Top ten Brazilian novels of the last twenty years. (Currents).
2 Nelida Pinon. A Republica dos Sonhos 1984. (Eng. The Republic of Dreams, 1989)
3 Joao Ubaldo Ribeiro. Viva o Povo Brasileiro (Long Live the Brazilian People). 1984.
4 Paulo Coelho. O Alquimista 1988. (Eng. The Alchemist)
5 Chico Buarque de Hollanda. Estorvo (Hindrance). 1991.
6 Aramis Ribeiro Costa. Uma Varanda para o Jardim (A Verandah Onto the Flower Garden). 1991.
7 Patricia Melo. O Matador (The Killer). 1997.
8 Deonisio da Silva. Teresa 1997.
9 Sergio Sant'Anna. Um Crime Delicado (A Delicate Crime). 1997.
10 Moacyr Scliar. A Mulher que Escreveu a Biblia (The Woman Who Wrote the Bible). 2000.
11 SPECIAL RECOGNITION: Jorge Amado. Tocaia Grande (Big Ambush). 1984.
Brazil Not for Beginners
PERHAPS ONE OF the most challenging tasks to be given to a literary critic is that of compiling a list of the best works of a certain region of the world. He or she will find this to be particularly true if given an assignment to cover the literature of a country endowed with such a rich variety of regional and urban literatures as is the case with Brazil. Finding what some may call a "national" literature in a country of such complexity is almost impossible. The Brazilian composer Antonio Carlos Jobim was once asked during an interview to explain the roots of Brazilian music. After giving a very lengthy reply, Jobim concluded with the following words of wisdom: "As you see," he told the mesmerized interviewer, "Brazil is not for beginners." And if its music -- or any other form of artistic expression, for that matter is not for beginners, neither is its literature.
Although my "top ten novels" list for the past twenty years is presented in chronological order according to the year of first publication of each work, it coincidentally starts out with a writer many critics consider to be the very best postmodern representative of Brazilian literature. In the words of the American critic James Polk, "Rubem Fonseca is a writer of joyful excess." His masterpiece High Art has been translated into a rapid-fire English which seems to compensate for the work's many different rhetorical levels. High Art is a masterpiece of the mystery narrative. But more than that, it has become a paradigm of the contemporary urban novel. Its characters are like thousands of Brazilians who find in a criminal life their only recourse to fight a corrupted political system.
The second novel selected, The Republic of Dreams, which has also been translated into English, marked the U.S. debut of this most acclaimed Brazilian novelist outside of Brazil. Nelida Pinon's novel brings four generations of a family of Spaniards struggling to adjust within the complex social structure of Brazil. The Republic of Dreams is perhaps the best example of the power of Pinon's narrative. For this work, she was awarded the 1995 Juan Rulfo Prize, one of the most prestigious literary awards in all of Latin America. In the 1990s, Pinon also became the first woman ever elected to preside over the distinguished Brazilian Academy of Letters.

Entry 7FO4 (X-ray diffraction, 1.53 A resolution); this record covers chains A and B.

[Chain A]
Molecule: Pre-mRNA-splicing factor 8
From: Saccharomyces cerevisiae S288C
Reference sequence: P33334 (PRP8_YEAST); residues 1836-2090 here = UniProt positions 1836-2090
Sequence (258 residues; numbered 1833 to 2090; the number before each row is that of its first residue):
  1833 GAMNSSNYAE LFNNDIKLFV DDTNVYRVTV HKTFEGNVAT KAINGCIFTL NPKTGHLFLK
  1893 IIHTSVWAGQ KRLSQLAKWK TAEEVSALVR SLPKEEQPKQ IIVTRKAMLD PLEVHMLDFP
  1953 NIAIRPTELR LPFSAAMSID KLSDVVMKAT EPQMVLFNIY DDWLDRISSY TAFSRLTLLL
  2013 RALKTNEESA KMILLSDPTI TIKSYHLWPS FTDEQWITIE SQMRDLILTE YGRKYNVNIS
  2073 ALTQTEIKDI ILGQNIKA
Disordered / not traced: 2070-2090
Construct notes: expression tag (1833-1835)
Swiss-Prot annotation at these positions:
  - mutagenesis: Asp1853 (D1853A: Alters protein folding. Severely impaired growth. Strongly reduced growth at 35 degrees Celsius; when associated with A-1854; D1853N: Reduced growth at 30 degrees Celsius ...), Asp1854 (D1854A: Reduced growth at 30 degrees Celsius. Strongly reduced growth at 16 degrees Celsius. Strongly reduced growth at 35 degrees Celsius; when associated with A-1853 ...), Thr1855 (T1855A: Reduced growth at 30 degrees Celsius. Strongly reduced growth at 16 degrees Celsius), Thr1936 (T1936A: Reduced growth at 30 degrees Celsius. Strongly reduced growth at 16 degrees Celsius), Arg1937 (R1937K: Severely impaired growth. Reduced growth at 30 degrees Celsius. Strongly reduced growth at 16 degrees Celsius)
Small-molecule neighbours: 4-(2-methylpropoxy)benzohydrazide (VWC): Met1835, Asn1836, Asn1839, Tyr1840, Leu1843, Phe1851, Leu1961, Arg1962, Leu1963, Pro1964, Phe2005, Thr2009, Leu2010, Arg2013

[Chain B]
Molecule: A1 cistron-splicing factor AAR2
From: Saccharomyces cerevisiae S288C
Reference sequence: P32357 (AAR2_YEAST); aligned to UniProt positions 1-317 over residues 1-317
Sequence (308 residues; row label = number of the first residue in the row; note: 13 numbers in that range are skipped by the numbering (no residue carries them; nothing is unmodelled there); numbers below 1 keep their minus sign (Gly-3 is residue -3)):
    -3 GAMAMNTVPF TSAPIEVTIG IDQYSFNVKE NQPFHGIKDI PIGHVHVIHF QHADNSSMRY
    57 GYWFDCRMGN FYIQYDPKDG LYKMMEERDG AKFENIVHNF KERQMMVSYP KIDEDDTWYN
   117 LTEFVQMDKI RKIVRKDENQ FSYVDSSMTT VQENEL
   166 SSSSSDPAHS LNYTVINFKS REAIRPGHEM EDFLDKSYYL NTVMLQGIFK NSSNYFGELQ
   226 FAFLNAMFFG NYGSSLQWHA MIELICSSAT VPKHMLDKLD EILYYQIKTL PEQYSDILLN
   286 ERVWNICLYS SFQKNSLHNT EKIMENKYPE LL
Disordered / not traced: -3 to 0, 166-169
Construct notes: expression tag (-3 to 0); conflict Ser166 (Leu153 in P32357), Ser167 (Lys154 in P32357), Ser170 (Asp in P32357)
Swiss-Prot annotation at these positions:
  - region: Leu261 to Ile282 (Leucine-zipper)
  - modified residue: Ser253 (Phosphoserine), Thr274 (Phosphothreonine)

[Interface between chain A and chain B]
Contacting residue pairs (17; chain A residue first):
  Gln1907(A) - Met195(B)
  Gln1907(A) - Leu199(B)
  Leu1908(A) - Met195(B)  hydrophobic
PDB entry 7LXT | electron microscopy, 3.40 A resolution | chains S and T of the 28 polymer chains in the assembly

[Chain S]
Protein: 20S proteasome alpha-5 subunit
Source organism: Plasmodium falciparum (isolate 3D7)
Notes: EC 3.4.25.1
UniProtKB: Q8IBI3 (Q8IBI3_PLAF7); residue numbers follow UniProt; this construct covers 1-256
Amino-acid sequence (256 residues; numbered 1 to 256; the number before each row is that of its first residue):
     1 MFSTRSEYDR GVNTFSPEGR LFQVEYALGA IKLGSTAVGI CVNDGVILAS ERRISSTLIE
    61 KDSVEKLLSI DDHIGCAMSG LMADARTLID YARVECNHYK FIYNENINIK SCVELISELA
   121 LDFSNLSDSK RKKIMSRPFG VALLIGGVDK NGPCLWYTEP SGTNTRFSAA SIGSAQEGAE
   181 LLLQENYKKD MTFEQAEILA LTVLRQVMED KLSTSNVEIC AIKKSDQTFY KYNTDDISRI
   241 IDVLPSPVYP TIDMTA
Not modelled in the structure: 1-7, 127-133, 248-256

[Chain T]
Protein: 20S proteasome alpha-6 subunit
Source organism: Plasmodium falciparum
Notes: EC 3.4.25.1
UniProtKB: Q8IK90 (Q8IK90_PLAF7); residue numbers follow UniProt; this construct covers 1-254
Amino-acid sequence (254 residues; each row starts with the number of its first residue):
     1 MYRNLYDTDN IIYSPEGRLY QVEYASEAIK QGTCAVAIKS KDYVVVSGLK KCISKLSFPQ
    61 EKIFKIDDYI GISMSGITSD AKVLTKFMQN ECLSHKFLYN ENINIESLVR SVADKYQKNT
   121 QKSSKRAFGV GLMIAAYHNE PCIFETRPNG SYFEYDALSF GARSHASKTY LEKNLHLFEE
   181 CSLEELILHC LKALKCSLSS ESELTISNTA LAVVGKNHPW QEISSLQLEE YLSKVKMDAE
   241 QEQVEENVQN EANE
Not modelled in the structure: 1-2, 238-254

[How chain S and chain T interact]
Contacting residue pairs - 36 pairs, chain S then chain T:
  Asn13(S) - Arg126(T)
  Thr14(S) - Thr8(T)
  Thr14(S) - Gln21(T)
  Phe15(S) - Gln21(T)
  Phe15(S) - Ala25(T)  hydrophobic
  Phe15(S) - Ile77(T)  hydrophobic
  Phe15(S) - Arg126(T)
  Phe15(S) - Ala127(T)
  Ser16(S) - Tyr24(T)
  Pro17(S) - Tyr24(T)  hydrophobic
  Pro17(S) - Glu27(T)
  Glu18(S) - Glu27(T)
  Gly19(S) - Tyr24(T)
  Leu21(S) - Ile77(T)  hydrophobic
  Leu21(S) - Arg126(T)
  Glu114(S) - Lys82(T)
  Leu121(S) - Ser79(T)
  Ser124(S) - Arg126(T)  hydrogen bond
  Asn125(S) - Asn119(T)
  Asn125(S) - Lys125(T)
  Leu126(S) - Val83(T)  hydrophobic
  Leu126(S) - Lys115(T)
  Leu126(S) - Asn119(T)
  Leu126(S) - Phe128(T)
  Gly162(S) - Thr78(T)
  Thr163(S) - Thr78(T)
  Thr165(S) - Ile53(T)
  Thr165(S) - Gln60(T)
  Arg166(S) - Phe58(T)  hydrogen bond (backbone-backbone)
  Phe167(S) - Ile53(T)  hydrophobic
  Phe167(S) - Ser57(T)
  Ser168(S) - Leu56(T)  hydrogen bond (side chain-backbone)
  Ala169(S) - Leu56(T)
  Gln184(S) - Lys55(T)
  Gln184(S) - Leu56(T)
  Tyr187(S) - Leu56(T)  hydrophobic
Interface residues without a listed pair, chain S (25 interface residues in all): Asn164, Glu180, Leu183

For Viva o Povo Brasileiro (Long Live the Brazilian People), Joao Ubaldo Ribeiro was nominated for membership in that same Academy of Letters. Ribeiro comes from a traditional line of great Brazilian writers from the state of Bahia -- the same Bahia that has inspired some of Jorge Amado's best works. With this 700-page novel, he recounts four centuries of Brazilian history in the voice of a character who passes through a series of soul transmutations and lives many lives on the subtropical island of Itaparica, the same island where the author himself was born. The result is a mesmerizing novel for anyone who wishes to get acquainted with the history of this huge Latin American nation while also enjoying the talents of a true storyteller.
Our next author is considered the second most widely read Latin American writer ever, behind only Gabriel Garcia Marquez. For that alone, Paulo Coelho deserves a place on any Top Ten list. Several critics in Brazil would deny his literary talent, attributing his success merely to an opportunistic marketing strategy. Others will argue that, despite his huge audience and sales, not usually associated with high-quality literature, he can also be regarded as a good writer, if not for capturing the imagination, then at least for capturing the soul of his readers. His recognition as a good writer is increasing now, and even the Brazilian Academy of Letters has been considering him as a candidate to fill Jorge Amado's recently vacated chair. The Alchemist was Coelho's first novel to achieve great global success and is perhaps a good introduction to his works.
Francisco (Chico) Buarque de Hollanda has long been known as one of the most important voices of Brazilian poetry and drama during the cultural counterrevolutionary years since 1964, when a military coup ushered in two decades of martial rule in Brazil. Chico is also known as one of Brazilian popular music's best lyricists of all time. Estorvo (Hindrance) is one of his earliest novels, but it already deserves some of the same praise that has been applied to his poetry and drama. Full of faceless and nameless characters living in a chaotic Brazilian metropolis, this novel conveys well the psyche of an unplanned urban society. Estorvo was also made into a film that represented Brazil at the Cannes Festival in 2000, but that version did not enjoy anything like the success achieved by the book.